Helping people with computers... one answer at a time.
Normally, a computer in standby should remain there until you turn it back on. I'll look at a few of the possible reasons why it might wake up early.
I have a desktop that, when I put it into the standby mode, it will turn itself on. This can happen in minutes or after many hours. At first, I thought it was the anti-virus software that I use attempting to get an update, so I disconnected the computer from the internet and disabled the anti-virus. It turned itself on overnight. I tried turning off as many running programs as I could; no help. I'm running Windows XP. This has been happening for a while, so I can't say that there was a specific event that occurred prior to this issue.
I want to be clear: I don't have "The Answer" for this.
I do have some suspicions and some directions to look in, however, based on some of my own experiences.
Most often, I blame the BIOS.
More specifically, I blame the BIOS in older machines.
Standby is actually heavily dependant on ACPI – Advanced Configuration and Power Interface – as implemented by your computer's BIOS.
While ACPI has been around for a while (it was first published in 1996), many BIOS implementations were apparently buggy and had assorted problems – particularly related to standby – that took a long time to work themselves out.
It's actually one of the reasons why I've avoided even using standby for many years – I simply found it too unreliable.
So, one of my first recommendations would be to see if there's an updated BIOS available for your particular computer model. It's possible that one of the reasons for an update might well be an ACPI or power-management issue.
Standby is a feature that's typically only enabled on laptop computers as a battery-saving measure.
I'm somewhat surprised to hear that you have it enabled on your desktop computer. While it can save a little power and start-up time, standby doesn't have nearly as much value in the desktop environment.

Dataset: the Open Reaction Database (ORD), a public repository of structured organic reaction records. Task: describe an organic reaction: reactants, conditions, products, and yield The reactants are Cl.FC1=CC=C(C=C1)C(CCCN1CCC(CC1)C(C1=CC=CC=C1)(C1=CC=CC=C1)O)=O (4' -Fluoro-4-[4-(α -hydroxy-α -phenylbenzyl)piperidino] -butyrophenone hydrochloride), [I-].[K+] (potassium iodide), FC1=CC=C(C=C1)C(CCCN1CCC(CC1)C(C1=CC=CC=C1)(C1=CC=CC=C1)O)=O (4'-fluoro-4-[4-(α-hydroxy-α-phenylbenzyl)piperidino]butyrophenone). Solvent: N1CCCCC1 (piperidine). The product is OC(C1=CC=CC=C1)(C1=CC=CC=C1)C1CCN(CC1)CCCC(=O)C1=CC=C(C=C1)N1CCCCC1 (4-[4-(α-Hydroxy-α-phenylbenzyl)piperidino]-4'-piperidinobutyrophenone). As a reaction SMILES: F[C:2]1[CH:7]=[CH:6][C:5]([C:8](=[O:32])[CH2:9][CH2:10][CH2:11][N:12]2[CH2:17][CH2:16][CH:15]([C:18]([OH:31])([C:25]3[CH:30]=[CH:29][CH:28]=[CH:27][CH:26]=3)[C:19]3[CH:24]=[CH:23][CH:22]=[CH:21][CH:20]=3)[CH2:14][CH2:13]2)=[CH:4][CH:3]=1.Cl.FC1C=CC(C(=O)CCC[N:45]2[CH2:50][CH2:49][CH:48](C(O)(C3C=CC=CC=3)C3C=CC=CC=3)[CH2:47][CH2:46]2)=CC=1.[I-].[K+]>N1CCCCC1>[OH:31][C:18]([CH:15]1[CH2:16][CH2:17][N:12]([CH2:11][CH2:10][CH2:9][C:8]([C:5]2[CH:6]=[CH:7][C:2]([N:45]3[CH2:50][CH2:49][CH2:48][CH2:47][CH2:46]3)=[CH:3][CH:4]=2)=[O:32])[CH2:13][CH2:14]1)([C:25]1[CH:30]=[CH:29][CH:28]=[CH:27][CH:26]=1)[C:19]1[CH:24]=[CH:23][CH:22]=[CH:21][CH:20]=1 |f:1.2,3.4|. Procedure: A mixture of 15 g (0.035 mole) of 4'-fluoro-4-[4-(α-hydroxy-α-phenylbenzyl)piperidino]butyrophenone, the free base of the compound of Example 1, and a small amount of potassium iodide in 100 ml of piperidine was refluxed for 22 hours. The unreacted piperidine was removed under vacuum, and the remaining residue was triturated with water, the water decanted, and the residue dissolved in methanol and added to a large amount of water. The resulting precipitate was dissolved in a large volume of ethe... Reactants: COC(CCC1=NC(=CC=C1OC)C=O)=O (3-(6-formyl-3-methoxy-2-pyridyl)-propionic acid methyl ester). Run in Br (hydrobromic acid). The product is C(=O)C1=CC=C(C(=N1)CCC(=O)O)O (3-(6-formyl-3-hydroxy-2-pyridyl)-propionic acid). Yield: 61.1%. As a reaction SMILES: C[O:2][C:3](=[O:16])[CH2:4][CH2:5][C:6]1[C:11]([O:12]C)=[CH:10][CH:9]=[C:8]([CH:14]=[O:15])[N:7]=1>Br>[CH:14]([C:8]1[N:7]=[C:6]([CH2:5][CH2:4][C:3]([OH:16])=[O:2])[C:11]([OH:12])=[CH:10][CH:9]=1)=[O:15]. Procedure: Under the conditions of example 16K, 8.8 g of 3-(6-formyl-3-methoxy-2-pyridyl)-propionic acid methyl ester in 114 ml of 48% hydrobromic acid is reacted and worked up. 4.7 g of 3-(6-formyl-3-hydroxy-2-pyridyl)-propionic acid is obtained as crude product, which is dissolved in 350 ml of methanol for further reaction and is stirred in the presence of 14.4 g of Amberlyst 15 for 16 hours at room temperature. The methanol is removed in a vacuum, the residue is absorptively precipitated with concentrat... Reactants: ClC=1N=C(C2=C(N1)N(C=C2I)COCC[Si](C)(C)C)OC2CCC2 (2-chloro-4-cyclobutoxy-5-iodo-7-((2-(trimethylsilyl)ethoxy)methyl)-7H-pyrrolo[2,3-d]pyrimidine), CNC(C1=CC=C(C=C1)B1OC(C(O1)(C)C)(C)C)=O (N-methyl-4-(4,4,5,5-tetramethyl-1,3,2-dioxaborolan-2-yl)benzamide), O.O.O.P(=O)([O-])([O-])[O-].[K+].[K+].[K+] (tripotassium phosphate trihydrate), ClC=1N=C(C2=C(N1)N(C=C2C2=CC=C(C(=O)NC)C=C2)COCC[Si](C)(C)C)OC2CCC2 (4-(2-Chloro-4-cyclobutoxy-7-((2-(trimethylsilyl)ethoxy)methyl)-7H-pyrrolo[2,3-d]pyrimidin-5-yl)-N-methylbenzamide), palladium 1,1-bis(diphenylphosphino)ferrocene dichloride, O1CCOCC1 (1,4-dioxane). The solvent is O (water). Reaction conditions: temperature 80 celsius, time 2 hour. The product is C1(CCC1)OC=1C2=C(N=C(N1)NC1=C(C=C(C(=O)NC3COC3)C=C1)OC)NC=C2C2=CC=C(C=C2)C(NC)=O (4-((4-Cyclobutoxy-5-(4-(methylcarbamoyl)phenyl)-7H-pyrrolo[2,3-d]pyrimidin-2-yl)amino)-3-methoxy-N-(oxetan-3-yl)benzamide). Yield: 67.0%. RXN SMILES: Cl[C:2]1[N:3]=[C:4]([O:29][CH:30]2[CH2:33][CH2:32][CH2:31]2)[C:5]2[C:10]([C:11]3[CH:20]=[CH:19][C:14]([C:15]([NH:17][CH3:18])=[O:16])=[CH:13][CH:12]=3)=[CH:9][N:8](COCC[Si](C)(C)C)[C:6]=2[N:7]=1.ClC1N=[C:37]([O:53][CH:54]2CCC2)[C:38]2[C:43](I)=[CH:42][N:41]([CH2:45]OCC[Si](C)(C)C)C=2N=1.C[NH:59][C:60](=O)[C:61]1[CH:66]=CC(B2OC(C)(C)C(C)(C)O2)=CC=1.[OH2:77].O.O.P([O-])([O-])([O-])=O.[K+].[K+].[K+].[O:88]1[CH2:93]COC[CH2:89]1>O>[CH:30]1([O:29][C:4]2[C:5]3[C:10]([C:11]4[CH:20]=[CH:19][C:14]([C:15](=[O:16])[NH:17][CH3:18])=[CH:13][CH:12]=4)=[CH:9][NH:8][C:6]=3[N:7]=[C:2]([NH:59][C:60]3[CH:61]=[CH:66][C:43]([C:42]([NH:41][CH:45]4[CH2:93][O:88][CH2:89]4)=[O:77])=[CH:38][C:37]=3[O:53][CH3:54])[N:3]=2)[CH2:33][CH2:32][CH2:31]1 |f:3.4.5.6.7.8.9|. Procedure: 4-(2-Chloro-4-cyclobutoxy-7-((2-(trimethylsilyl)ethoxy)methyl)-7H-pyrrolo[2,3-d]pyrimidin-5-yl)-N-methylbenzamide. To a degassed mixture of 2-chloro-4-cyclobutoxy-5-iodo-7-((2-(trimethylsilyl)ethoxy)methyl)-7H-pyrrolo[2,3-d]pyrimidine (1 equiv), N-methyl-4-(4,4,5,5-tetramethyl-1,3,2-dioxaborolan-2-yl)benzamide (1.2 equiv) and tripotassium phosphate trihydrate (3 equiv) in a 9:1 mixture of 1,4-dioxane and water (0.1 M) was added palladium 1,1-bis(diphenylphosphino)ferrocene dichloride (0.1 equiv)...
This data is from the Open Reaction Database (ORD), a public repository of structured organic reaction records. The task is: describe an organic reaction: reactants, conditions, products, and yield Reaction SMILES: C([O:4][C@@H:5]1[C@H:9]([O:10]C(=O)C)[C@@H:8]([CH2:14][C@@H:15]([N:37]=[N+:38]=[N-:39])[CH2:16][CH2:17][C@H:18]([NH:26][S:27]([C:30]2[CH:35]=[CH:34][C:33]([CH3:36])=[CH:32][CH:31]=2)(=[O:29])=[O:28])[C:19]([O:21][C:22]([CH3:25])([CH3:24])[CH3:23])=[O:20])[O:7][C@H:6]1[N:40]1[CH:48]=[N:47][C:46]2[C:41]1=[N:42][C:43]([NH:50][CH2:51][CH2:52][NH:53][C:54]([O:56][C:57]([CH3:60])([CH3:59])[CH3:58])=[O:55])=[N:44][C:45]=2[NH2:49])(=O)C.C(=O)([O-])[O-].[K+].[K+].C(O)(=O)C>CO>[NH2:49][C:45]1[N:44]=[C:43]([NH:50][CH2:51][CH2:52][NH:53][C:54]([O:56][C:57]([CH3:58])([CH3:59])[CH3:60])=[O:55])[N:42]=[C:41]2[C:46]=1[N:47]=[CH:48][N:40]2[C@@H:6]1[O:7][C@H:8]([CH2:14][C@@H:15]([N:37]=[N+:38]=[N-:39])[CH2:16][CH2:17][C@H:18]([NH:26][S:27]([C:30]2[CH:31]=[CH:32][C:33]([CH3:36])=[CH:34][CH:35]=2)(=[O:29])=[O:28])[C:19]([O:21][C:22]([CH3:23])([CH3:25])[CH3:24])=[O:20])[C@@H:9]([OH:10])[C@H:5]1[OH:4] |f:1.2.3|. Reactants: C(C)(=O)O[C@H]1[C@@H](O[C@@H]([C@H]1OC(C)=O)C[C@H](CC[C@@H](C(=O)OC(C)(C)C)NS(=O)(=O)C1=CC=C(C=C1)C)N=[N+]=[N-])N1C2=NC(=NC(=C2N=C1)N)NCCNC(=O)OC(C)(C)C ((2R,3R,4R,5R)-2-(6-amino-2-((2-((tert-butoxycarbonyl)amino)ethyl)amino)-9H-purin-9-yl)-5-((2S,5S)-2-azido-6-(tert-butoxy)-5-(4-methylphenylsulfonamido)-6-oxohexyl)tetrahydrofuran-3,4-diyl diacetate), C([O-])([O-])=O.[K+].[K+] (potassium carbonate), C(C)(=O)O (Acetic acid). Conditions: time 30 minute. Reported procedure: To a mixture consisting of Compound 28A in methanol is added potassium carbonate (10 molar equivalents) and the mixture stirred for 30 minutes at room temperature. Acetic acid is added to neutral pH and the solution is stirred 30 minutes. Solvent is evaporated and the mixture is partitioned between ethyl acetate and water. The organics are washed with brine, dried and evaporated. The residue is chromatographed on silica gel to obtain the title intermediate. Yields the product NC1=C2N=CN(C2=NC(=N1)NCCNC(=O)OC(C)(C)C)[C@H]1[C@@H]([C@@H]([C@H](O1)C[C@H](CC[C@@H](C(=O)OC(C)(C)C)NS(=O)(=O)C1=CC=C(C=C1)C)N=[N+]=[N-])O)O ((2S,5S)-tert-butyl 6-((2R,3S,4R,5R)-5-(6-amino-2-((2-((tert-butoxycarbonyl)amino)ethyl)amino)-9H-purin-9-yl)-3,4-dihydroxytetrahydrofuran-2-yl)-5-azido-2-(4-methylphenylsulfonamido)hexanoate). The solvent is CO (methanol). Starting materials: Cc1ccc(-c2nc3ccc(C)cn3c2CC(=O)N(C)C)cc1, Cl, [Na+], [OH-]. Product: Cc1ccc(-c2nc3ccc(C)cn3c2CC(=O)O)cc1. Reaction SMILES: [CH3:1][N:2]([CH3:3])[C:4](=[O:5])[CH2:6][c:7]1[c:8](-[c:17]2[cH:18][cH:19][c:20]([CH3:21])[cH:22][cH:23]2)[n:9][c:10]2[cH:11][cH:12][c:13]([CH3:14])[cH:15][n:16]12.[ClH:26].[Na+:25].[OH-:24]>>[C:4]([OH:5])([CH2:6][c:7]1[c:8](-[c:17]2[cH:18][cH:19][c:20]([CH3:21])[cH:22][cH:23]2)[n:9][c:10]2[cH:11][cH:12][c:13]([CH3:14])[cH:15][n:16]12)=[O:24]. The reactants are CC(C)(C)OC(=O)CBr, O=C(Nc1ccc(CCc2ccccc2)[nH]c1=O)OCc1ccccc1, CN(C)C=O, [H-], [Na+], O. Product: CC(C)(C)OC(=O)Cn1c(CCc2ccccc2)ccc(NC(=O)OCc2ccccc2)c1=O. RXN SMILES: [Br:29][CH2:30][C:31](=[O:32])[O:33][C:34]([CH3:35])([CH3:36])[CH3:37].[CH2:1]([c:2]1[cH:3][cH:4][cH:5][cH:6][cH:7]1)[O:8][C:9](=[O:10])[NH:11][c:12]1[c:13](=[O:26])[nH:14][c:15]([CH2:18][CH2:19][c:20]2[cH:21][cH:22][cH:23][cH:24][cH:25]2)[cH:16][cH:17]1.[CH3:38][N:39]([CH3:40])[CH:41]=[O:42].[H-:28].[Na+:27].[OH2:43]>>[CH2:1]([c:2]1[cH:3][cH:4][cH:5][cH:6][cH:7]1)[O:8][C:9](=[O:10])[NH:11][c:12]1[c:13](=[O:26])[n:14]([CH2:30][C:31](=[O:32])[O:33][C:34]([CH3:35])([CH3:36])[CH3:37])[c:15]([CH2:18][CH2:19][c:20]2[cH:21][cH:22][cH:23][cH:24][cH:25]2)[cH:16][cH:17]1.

My concern isn't that it won't work, but rather that the corresponding power management and ACPI Windows drivers installed in your desktop system won't have had the same thoroughness of testing – both prior to release and in the field – simply because it's not something that most people think to use.
So similar to the BIOS, check for updated drivers for your system from your computer manufacturer.
I could also see other components, such as software installed in your desktop system, simply assuming that because they're running on a desktop machine, there's no possibility of being on standby.
Unplugging the network was a good idea. It's sometimes possible that "wake on LAN" kinds of activity could erroneously cause the computer to come out of standby.
Some BIOS have a number of "wake on" settings that might be worth looking into and perhaps disabling. Wake on keyboard or mouse movement, for example, could cause the computer to resume simply because the mouse was moved (or, perhaps, a wireless mouse's signal was interrupted or confused by interference).
I'll throw this to you as well. If you've had experience with unexpected resume form standby and know what caused it, share below in a comment. This is a common question and I think many would benefit.
ACPI Advanced Configuration & Power Interface
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